A disabled woman who recently converted to Islam was subjected to an hour long tirade of religiously aggravated abuse by the Christian owners of a bed and breakfast hotel after she appeared dressed in the hijab, a court heard today.
Ericka Tazi, aged 60, had been a guest at The Bounty House Hotel in Aintree, Liverpool, for a month when she appeared for the first time wearing the veil and a traditional gown. The change from Western dress on the final morning of her stay in March is alleged to have turned the proprietor Benjamin Vogelenzang into a “whirling dervish”.
It was claimed he demanded to know whether Mrs Tazi, who suffers from the debilitating condition fibromyalgia and walks with a stick, was a murderer or a terrorist. Liverpool Magistrates Court heard that Mr Vogelenzang, 53, described the traditional Muslim outfit as a form of “bondage” and a symbol of “oppression” before accusing the prophet Mohammed of being a “warlord” and comparing him to Saddam Hussein and Adolf Hitler.
Members of the Christian Institute were outside the court singing hymns in support of the hotelier and his wife Sharon, 54, who both deny a charge, under the 1986 Public Order Act, of using threatening, abusive or insulting words which were religiously aggravated.
Giving evidence yesterday in the first of a two day trial, Mrs Tazi dressed in a hijab and kissed and swore her oath on the Koran. The mother of two said she was left “absolutely traumatised” and frightened by her experience.
Describing herself as a “normal Warrington girl who liked the Beatles” she said she had been a member of the Catholic Legion of Mary and “many religions” before converting to Islam when she married 18-months ago.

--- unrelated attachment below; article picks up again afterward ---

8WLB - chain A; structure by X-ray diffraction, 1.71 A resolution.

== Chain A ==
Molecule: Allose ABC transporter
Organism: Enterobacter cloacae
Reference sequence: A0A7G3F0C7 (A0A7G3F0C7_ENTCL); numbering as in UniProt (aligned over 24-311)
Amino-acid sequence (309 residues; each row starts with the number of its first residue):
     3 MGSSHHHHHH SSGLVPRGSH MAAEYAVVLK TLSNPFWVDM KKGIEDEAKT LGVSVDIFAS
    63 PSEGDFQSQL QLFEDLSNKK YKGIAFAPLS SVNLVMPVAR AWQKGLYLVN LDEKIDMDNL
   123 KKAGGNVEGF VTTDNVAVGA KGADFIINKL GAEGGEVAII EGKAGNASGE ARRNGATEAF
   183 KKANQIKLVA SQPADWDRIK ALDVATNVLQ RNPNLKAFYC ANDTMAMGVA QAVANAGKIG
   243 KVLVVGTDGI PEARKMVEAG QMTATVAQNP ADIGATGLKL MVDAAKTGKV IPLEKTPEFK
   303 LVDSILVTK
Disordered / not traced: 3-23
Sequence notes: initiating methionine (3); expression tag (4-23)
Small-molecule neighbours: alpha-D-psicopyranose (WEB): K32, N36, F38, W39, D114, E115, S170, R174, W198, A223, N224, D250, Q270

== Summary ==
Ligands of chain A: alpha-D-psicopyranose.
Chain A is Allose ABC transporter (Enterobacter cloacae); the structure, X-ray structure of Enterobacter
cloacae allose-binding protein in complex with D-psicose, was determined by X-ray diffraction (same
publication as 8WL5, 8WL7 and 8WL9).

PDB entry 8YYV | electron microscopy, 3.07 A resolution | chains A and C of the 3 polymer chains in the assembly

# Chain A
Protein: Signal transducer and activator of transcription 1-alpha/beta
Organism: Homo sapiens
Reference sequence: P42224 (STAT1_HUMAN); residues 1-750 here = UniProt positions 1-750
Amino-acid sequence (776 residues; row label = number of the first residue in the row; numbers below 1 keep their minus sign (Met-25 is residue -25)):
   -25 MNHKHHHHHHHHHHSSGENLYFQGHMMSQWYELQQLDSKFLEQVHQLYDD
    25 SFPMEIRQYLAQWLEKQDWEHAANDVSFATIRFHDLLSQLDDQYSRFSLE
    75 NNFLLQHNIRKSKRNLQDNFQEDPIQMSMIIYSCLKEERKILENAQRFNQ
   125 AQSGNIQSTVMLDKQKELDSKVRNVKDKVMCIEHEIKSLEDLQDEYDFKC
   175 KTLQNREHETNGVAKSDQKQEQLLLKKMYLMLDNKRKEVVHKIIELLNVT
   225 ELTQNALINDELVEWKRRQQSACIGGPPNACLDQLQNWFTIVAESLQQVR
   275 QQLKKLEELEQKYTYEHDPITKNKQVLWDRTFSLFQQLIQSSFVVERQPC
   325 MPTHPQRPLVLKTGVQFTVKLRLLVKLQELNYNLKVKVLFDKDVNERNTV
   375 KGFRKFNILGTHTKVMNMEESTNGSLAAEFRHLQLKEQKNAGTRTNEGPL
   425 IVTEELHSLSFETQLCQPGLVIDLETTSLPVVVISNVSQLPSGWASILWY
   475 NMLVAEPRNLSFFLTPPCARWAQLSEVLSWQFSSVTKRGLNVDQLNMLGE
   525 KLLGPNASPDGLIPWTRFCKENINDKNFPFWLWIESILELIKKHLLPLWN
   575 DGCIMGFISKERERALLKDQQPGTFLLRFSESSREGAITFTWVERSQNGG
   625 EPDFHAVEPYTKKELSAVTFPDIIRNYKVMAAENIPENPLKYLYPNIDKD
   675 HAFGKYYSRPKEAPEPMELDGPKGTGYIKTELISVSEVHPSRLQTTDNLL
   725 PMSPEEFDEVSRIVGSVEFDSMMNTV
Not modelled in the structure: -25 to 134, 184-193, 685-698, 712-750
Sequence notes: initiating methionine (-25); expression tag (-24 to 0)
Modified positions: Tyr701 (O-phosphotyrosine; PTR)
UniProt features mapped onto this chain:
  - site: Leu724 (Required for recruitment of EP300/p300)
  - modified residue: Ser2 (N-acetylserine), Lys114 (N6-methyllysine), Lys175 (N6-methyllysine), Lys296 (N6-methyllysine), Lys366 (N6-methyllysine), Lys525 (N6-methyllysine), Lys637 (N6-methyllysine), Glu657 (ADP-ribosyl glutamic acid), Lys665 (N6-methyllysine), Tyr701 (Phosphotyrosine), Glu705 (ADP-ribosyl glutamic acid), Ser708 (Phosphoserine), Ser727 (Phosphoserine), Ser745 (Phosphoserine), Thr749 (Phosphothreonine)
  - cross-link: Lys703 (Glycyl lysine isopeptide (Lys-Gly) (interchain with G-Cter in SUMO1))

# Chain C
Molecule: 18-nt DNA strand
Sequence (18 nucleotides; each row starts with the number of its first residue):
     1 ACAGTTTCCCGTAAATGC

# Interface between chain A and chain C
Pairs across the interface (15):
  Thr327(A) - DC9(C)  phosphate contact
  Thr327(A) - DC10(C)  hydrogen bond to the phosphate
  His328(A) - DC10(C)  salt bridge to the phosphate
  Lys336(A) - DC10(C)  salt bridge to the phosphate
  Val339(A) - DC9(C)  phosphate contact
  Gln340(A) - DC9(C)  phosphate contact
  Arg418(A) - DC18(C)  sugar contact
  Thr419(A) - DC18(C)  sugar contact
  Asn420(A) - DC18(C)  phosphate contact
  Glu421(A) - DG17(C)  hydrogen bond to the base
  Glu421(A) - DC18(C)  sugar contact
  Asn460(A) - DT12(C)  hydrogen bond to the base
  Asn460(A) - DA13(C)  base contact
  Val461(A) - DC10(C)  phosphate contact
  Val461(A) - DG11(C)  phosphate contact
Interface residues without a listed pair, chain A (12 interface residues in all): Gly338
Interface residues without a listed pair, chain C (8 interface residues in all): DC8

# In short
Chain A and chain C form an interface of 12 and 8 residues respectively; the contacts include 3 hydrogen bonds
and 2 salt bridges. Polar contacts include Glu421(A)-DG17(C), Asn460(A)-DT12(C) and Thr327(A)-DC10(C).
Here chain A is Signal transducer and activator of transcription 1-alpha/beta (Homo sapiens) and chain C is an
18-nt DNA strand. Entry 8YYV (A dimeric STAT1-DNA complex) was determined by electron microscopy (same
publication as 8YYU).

Mr Vogelenzang followed her into the dining room and was “jumping up and down” with his “arms flailing”, it was claimed. She said: “He just couldn't accept the way I was dressed. He was laughing at me and it seemed to trigger something, I don't know why, I kept saying 'I'm Ericka', it was my outfit that had triggered him. He asked me if I was a murderer, if I was a terrorist. I'm a 60-year-old disabled woman, I couldn't understand where it was coming from, it was shocking to me.”
She said Mrs Vogelenzang had been alerted by the sound of the dispute. "Sharon came running in, she was shouting 'you started this with your dress' and she was pointing in my face and I was frightened at this stage,” she said
Mrs Tazi, who had been attending a four-week pain management course at The Walton Centre at nearby Aintree Hospital, denied trying to make a religious statement by wearing the hijab or having religious arguments with other guests. Mrs Tazi contacted the police later that night. When questioned by detectives, the couple said they had been sharing their "faith views". The court heard that Sharon Vogelenzang told officers she did not mean to be disrespectful when she referred to the hijab as bondage.
She said she was entitled to respond when her faith was challenged and insisted she was merely expressing her opinions. Benjamin Vogelenzang said he had referred to historical figures, but not Mohammed, and had not meant to be offensive or insulting. The trial continues.